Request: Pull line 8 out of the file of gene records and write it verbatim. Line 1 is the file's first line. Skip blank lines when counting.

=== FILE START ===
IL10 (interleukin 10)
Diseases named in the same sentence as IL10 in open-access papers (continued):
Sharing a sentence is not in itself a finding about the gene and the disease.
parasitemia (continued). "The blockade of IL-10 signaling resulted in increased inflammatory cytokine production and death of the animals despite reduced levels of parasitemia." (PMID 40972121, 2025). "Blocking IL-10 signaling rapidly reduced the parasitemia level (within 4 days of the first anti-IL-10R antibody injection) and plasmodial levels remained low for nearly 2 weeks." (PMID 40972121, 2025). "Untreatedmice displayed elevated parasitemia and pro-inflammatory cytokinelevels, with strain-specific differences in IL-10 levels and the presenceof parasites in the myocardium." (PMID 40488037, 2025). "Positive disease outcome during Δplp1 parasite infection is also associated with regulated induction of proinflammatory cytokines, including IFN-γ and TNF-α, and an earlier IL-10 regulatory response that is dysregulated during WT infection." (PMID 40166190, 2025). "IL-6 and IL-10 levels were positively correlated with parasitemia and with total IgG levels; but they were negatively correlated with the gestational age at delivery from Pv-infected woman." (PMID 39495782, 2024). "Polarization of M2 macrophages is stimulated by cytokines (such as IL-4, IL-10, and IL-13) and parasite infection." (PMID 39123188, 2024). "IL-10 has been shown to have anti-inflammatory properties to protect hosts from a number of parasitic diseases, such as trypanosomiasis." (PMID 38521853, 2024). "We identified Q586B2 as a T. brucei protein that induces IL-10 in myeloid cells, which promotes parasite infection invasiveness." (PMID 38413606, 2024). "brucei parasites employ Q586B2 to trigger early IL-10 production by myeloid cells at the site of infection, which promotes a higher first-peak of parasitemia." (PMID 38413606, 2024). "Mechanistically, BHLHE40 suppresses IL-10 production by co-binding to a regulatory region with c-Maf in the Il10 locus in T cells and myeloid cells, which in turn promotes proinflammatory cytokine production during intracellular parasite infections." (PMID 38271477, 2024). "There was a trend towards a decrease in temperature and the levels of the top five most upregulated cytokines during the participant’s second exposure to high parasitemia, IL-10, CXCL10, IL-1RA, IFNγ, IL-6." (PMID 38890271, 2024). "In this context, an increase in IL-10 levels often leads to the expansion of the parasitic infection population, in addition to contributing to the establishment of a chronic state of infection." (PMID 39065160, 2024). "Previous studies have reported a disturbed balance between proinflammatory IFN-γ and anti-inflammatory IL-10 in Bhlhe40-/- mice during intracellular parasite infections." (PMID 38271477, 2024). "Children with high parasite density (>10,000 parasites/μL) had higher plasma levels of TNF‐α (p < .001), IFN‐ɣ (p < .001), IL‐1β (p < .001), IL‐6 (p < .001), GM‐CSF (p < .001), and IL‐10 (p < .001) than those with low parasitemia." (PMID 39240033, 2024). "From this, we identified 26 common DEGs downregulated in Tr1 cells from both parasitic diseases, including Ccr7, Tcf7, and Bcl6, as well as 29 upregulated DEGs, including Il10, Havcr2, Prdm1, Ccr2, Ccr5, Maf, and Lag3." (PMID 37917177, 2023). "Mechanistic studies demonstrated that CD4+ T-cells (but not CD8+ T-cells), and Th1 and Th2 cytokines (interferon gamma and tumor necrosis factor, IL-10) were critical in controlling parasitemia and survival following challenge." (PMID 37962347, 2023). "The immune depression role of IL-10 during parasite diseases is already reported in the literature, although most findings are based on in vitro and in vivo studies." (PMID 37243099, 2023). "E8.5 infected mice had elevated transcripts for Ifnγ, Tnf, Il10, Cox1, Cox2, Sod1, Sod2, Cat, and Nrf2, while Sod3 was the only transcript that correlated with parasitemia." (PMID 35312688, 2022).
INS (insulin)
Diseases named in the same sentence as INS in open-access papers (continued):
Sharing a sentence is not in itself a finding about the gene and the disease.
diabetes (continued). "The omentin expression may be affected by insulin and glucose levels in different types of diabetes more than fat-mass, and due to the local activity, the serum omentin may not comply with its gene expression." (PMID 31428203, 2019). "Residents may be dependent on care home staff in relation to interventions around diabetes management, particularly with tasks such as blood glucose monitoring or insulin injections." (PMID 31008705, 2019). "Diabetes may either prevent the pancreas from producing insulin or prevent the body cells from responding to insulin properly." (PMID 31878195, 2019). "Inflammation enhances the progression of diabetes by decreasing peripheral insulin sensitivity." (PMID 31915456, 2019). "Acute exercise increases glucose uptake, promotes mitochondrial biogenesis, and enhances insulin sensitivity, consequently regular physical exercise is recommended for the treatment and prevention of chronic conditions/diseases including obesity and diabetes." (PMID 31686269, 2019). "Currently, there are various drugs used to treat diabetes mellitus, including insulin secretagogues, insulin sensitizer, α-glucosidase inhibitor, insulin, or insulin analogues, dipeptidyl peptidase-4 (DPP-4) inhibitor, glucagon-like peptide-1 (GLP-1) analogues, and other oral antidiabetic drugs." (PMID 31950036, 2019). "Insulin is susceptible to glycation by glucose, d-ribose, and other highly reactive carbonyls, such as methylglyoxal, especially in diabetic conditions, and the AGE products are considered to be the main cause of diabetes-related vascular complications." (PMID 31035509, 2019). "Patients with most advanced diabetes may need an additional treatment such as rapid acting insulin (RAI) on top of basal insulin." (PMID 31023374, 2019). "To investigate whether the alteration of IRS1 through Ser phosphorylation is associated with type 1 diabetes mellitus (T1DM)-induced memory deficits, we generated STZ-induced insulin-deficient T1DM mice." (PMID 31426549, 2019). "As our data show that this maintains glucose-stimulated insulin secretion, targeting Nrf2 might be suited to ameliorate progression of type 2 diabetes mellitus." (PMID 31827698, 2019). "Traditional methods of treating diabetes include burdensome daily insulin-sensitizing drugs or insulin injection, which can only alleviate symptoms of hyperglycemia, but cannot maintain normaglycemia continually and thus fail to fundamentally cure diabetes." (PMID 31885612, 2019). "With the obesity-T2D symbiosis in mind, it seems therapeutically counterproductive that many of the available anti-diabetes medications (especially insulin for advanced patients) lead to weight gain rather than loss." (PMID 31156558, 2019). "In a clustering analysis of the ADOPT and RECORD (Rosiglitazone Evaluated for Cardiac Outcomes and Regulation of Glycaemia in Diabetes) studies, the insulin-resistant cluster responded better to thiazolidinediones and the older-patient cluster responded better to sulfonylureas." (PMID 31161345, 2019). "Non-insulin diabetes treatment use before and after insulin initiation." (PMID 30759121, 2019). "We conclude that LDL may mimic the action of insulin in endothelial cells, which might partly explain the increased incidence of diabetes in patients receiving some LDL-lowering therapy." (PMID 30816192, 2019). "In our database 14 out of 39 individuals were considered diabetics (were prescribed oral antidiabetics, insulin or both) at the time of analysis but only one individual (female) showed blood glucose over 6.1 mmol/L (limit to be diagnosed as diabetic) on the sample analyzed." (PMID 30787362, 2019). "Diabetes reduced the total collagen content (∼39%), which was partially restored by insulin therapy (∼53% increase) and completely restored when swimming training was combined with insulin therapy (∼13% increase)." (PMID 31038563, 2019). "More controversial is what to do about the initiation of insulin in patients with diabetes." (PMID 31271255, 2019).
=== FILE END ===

diabetes (continued). "The omentin expression may be affected by insulin and glucose levels in different types of diabetes more than fat-mass, and due to the local activity, the serum omentin may not comply with its gene expression." (PMID 31428203, 2019). "Residents may be dependent on care home staff in relation to interventions around diabetes management, particularly with tasks such as blood glucose monitoring or insulin injections." (PMID 31008705, 2019). "Diabetes may either prevent the pancreas from producing insulin or prevent the body cells from responding to insulin properly." (PMID 31878195, 2019). "Inflammation enhances the progression of diabetes by decreasing peripheral insulin sensitivity." (PMID 31915456, 2019). "Acute exercise increases glucose uptake, promotes mitochondrial biogenesis, and enhances insulin sensitivity, consequently regular physical exercise is recommended for the treatment and prevention of chronic conditions/diseases including obesity and diabetes." (PMID 31686269, 2019). "Currently, there are various drugs used to treat diabetes mellitus, including insulin secretagogues, insulin sensitizer, α-glucosidase inhibitor, insulin, or insulin analogues, dipeptidyl peptidase-4 (DPP-4) inhibitor, glucagon-like peptide-1 (GLP-1) analogues, and other oral antidiabetic drugs." (PMID 31950036, 2019). "Insulin is susceptible to glycation by glucose, d-ribose, and other highly reactive carbonyls, such as methylglyoxal, especially in diabetic conditions, and the AGE products are considered to be the main cause of diabetes-related vascular complications." (PMID 31035509, 2019). "Patients with most advanced diabetes may need an additional treatment such as rapid acting insulin (RAI) on top of basal insulin." (PMID 31023374, 2019). "To investigate whether the alteration of IRS1 through Ser phosphorylation is associated with type 1 diabetes mellitus (T1DM)-induced memory deficits, we generated STZ-induced insulin-deficient T1DM mice." (PMID 31426549, 2019). "As our data show that this maintains glucose-stimulated insulin secretion, targeting Nrf2 might be suited to ameliorate progression of type 2 diabetes mellitus." (PMID 31827698, 2019). "Traditional methods of treating diabetes include burdensome daily insulin-sensitizing drugs or insulin injection, which can only alleviate symptoms of hyperglycemia, but cannot maintain normaglycemia continually and thus fail to fundamentally cure diabetes." (PMID 31885612, 2019). "With the obesity-T2D symbiosis in mind, it seems therapeutically counterproductive that many of the available anti-diabetes medications (especially insulin for advanced patients) lead to weight gain rather than loss." (PMID 31156558, 2019). "In a clustering analysis of the ADOPT and RECORD (Rosiglitazone Evaluated for Cardiac Outcomes and Regulation of Glycaemia in Diabetes) studies, the insulin-resistant cluster responded better to thiazolidinediones and the older-patient cluster responded better to sulfonylureas." (PMID 31161345, 2019). "Non-insulin diabetes treatment use before and after insulin initiation." (PMID 30759121, 2019). "We conclude that LDL may mimic the action of insulin in endothelial cells, which might partly explain the increased incidence of diabetes in patients receiving some LDL-lowering therapy." (PMID 30816192, 2019). "In our database 14 out of 39 individuals were considered diabetics (were prescribed oral antidiabetics, insulin or both) at the time of analysis but only one individual (female) showed blood glucose over 6.1 mmol/L (limit to be diagnosed as diabetic) on the sample analyzed." (PMID 30787362, 2019). "Diabetes reduced the total collagen content (∼39%), which was partially restored by insulin therapy (∼53% increase) and completely restored when swimming training was combined with insulin therapy (∼13% increase)." (PMID 31038563, 2019). "More controversial is what to do about the initiation of insulin in patients with diabetes." (PMID 31271255, 2019).